Leave it to Disney to make their “Alice in Wonderland” press kit as exciting an adventure as Burton’s adaptation of the classic tale promises to be.
The rabbit hole has never been like this.
Thank you Ms. Snead for the images and description. Now, how do we get one!?
The Rev. Charles L. Dodgson made important contributions to both Logic and Language. He died around a century before Lojban, a logical language, was developed–, so we’ll never know what he might have thought of (as the wikipedia defines it) “a constructed, syntactically unambiguous human language based on predicate logic.” Is language inherently logical, or can words mean what we choose them to mean? Does organic language have a sort of nonsense logic to it? How would Rev. Dodgson feel about a made-up language based on logic?
This website lojban.org
describes its “effort to translate Alice’s Adventures In Wonderland
into lojban” as “ongoing.” They’ve placed it in the public domain, and it is downloadable in a number of formats
. We are told by Michael Everson of Evertype
that it will be published in the near future. I would love to hear from one of the contributers how they approached the translation of the puns and wordplay.
It’s an elegant-looking language, if it does have that certain made-up look to it. Here’s the “Lobster Quadrille”:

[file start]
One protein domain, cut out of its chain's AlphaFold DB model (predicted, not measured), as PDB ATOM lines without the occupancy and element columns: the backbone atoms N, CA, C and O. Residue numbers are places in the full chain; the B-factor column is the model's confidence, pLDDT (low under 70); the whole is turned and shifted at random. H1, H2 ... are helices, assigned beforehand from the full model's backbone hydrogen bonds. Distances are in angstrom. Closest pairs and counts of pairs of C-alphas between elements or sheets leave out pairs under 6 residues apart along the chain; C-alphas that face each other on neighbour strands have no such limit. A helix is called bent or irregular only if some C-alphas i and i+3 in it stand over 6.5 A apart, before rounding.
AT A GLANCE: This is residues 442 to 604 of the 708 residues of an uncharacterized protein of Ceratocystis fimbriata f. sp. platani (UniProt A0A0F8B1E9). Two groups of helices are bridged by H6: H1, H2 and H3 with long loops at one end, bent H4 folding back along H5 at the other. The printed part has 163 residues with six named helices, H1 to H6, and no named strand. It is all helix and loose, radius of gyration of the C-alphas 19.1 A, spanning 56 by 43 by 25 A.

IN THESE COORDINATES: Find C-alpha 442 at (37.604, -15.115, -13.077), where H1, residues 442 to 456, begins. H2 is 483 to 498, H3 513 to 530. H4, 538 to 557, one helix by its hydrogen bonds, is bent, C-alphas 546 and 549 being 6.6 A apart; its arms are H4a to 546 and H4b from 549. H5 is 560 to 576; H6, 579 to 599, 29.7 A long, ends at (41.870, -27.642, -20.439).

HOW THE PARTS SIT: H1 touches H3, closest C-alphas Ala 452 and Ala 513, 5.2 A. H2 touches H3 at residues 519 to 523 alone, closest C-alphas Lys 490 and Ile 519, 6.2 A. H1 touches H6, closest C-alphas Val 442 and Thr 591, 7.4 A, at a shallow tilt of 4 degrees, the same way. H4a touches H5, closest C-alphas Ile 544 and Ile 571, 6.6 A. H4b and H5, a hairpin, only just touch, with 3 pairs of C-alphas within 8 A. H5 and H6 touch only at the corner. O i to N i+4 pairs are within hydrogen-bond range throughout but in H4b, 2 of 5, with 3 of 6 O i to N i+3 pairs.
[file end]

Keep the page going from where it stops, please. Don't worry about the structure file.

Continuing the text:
e’o sutra doi cakcurnu i ko ti’a zgana ua pa
xajyfi’e noi jbitrixe gi’e me mi rebla stapa
i ui a’a ro le jukni e le respa ca se ganse
gi’e denpa mi le canre i pei do ba kansa dansu
i aipei naipei aipei naipei aipei do ba dansu
i aipei naipei aipei naipei naipei do ba dansu
i do ka’enai se xanri le nu pluka co mokau
ca le nu mi’o se renro fi le xamsi i’a au
i dardukse i dardukse sei cy spuda tolselmansa
doi merlanu ki’e ku’i i mi na ba kansa dansu
i ainai einai ainai einai ainai mi ba dansu
i ainai einai ainai einai einai mi ba dansu
i na selvai le ni darno sei le pendo ze’i frati
i iasai lo drata korbi ca’a drata mlana zvati
i le ni darno le glico cu ni jibni be la frans
i ko carna doi cakcurnu i ei do ba kansa dansu
i aipei naipei aipei naipei aipei do ba dansu
i aipei naipei aipei naipei naipei do ba dansu
UPDATE: I just discovered a recording of the Lobster Quadrille in Esperanto, for comparison:
Here’s a strange one…
Imagine opening Shakespeare’s Romeo and Juliet and starting to read. Except instead of Romeo and Juliet, Tybalt and Benvolio, the names you see are yours and those of your family or friends. Each Personalised Classic is custom-printed with the names you choose for the main characters (up to 6 names) and your own dedication.
This is the slightly unsettling service offered by Acorn Gifts. In addition to Romeo and Juliet, you and your loved ones could also star in Alice’s Adventures in Wonderland or Pride and Prejudice. It’s interesting that two out of three of these options contain explicit discussions about the relationship between names and things. Even stranger, there does not seem to be a way for the buyer to specify which character gets which name. What a thought-provoking gift.
WANDA [Coming forward.]:
But soft! What light through yonder window breaks?
It is the East, and Steve is the sun!
“Must a name mean something” Nevaeh asked doubtfully?”